31/05/2024 11:44 AM

NSW State Emergency Service (NSW SES) is recognising National Reconciliation Week this year by continuing to learn about the shared histories and cultures of our Aboriginal and Torres Strait Islander members and reflecting on their contributions and achievements in keeping our communities safe. 

National Reconciliation Week is held annually from 27 May to 3 June and is a time for all Australians to explore how they can contribute to achieving reconciliation in Australia and work toward a more unified country.  

Currently, approximately four per cent of NSW SES members identify as Aboriginal and/or Torres Strait Islander. NSW SES continues to harness the diverse knowledge, skills and lived experience that every member brings to the Service and welcomes the contributions of Aboriginal and Torres Strait Islander people in keeping communities safe from storms, floods and tsunamis. 

One such incredible Indigenous volunteer is Bec Trindall, who is Deputy Commander with the NSW SES Walgett Unit. 

Bec has donned her orange uniform since September 2022, after the local government reached out for volunteers to help support the community during a flood event.  

My daughter and I, who was 16 at the time, joined up straight away. She became the youngest member of the Walgett SES Unit. We went through the event and were trained afterwards,” Trindall said. 

“Out here the country is really flat so the more water you get, the wider spread the flood is. We’ve got Namoi village and Gingie Reserve and they’re both situated outside the levy, so we had to do ferry runs twice a day to get people into town and back out to their homes.” 

It really was a community effort. I think it was amazing because I had my daughter, my father and my stepmother who all signed up to help. My uncle was already in the SES, so we all had connections. It was awesome to work together as a team with the people who came out on deployment to give up their time. They learnt from us, and we learnt from them.” 

More importantly, Bec is a proud Gomeroi woman from Gamilaroi land having been born in Narrabri. 

Our land stretches from Tamworth right up onto the Queensland border in the north and joins Wiradjuri and Wailwan Country in the south and out west towards Brewarrina. 

We’re part of a big family clan. We come from a strong ancestral line and are very proud traditional people. That’s important to me. I call culture soul food. It’s something that feeds your soul.” 

For Bec, family is everything and she is enormously proud of the fact that her family are all involved with the NSW SES. 

“Now I’ve got two daughters and a son in law in the SES with me too. My youngest daughter just turned 16 and joined up during the Hudson fires. She was helping out filling up the planes with water and retardant. She’s our youngest member now. My other daughter has a boyfriend who signed up as well and they’re well on their way to becoming fully fledged members.”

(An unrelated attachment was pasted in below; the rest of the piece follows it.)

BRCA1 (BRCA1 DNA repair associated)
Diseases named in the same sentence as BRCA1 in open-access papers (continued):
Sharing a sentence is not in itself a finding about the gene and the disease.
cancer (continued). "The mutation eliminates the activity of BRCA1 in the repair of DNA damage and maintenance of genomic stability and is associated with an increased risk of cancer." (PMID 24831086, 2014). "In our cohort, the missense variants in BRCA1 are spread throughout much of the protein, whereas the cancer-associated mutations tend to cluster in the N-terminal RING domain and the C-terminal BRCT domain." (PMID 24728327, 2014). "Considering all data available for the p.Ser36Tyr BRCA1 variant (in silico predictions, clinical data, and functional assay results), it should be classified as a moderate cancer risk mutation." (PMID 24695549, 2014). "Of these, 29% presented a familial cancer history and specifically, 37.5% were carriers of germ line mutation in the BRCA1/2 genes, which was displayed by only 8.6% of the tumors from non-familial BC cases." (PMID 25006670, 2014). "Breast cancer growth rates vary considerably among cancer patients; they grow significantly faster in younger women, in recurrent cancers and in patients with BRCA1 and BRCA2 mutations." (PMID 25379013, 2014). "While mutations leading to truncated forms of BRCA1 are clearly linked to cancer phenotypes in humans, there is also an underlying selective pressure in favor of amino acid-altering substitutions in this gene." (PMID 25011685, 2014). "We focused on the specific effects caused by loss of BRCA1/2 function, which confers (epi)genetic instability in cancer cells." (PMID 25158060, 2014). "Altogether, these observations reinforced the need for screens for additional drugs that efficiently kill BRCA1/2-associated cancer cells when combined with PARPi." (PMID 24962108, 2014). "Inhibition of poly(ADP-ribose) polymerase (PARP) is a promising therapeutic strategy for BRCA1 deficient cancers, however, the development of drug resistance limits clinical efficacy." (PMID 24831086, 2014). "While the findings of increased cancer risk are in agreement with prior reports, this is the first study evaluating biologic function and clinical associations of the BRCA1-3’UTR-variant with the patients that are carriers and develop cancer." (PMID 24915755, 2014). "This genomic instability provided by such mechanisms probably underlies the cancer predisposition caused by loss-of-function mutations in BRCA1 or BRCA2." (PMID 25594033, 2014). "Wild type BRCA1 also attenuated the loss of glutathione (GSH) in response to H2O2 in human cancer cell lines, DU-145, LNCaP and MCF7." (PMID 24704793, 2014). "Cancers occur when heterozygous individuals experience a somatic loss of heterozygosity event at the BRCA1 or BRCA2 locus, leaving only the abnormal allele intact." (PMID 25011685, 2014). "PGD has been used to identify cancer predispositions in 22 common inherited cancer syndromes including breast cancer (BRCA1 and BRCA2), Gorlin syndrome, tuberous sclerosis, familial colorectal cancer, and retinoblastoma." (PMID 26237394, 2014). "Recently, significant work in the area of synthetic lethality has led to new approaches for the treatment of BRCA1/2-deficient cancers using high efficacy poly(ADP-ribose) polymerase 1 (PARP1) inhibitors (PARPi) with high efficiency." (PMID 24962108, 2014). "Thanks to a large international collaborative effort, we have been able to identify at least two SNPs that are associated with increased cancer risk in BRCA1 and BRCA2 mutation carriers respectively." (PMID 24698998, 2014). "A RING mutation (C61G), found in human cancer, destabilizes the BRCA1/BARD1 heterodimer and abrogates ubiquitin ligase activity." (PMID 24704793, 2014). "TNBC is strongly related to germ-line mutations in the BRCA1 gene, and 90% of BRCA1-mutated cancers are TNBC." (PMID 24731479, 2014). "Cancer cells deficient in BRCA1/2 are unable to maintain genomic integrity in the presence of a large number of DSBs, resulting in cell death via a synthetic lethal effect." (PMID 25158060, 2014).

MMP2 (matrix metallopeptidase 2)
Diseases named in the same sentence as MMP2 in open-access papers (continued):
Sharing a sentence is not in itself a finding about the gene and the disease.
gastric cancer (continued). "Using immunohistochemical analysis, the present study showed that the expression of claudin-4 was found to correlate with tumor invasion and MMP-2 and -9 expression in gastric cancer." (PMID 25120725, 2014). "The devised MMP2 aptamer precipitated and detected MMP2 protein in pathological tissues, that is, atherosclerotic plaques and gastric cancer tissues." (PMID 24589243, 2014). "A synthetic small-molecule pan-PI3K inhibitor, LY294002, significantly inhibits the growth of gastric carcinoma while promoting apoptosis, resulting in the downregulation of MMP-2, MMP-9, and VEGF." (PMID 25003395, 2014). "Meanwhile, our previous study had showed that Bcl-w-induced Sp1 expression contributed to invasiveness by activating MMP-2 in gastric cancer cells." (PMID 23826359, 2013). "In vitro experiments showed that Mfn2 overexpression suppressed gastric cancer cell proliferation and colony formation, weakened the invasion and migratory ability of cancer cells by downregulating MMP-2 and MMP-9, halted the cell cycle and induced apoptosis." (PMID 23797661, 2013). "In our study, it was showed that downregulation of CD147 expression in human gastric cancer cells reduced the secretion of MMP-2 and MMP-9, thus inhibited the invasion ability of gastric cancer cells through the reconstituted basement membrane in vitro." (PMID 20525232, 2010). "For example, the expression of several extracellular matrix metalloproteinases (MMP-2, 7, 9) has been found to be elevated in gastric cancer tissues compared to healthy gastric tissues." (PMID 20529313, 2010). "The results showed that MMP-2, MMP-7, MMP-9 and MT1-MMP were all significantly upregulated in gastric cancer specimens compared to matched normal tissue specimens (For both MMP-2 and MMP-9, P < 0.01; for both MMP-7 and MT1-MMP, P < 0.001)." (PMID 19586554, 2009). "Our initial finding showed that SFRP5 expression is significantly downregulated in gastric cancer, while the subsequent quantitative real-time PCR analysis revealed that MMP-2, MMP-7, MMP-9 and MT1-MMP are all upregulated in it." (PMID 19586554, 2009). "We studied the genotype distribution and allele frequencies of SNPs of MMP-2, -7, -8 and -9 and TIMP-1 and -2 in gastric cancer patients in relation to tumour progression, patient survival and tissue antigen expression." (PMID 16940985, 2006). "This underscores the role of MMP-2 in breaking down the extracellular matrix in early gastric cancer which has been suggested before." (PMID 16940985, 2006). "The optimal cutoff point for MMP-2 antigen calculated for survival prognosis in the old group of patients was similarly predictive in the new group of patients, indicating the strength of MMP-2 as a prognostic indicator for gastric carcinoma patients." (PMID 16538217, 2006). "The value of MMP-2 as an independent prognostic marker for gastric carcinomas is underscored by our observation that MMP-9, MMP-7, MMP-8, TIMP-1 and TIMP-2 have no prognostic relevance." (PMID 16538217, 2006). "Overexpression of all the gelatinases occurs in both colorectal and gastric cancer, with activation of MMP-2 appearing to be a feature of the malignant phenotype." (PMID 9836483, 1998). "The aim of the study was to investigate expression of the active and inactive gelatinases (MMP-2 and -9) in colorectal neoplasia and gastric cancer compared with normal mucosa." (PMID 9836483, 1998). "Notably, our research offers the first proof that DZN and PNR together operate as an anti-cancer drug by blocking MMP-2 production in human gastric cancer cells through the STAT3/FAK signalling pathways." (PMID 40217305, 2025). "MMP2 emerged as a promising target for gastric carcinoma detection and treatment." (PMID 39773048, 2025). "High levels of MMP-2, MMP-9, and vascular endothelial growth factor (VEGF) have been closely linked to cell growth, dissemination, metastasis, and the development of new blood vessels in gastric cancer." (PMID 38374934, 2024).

“I home school my children, so you have to find extracurricular activities. So, for my daughter, Felicity, when she was 16 and signed up, she took to it like a duck to water. It was fabulous to bring her out of her shell. She loves it and has learnt new skills.” 

That’s a big reward. To see your children learning and growing and being a part of something that’s bigger than them.” 

Together Bec and her family continue to connect with Country. 

“We still practice traditional medicine. My father, daughter and I went out to collect bush medicine the other day. My daughter has launched a skin care range with traditional ingredients, so it’s having the opportunity to still connect in traditional ways.” 

It’s sort of like an each one, teach one type model. It’s spending time together but it’s also learning together. Our children will be able to reach back in their memories and be able to do the same things that we have done.” 

Bec is striving to share her First Nations knowledges and practices with her unit and neighbouring units  

Recently when we out to do some flood boat capability training, we showed everyone the tea tree that grows on the Barwon River, so you know you must be on that river if they are around. It’s important to embed that sort of knowledge because people have lived it for years.” 

“We learn a lot through our SES training, but there’s a lot to learn through local knowledge. That’s invaluable. It can’t be bought. It needs to be held and taught through local people. 

My father does some cultural awareness training and has made up some videos that we share with people. Our Western Zone Commander, Brigid Rice has watched the videos, seen some of the artefacts and had yarns. It’s something that we like to share because we’re very proud of it.” 

“We have spoken about bringing our Zone members out to do some training on Country. We could show them around and show them a bit of bush tucker. I think it’s a good way to team build and get to know each other as well. It’s a safe space and opportunity to ask questions and learn from each other.” 

Bec is heavily involved internally in the reconciliation space, being a Member Advisor on the NSW SES Diversity and Inclusion Steering Committee (DISC), the DISC Champion for the Aboriginal and Torres Strait Islander Reference Group and a key member of the NSW SES Reconciliation Action Plan (RAP) Working Group. 

Media enquiries: or call 1800 067 234.

Tweed Coast Unit - 6 Centennial Drive Pottsville NSW
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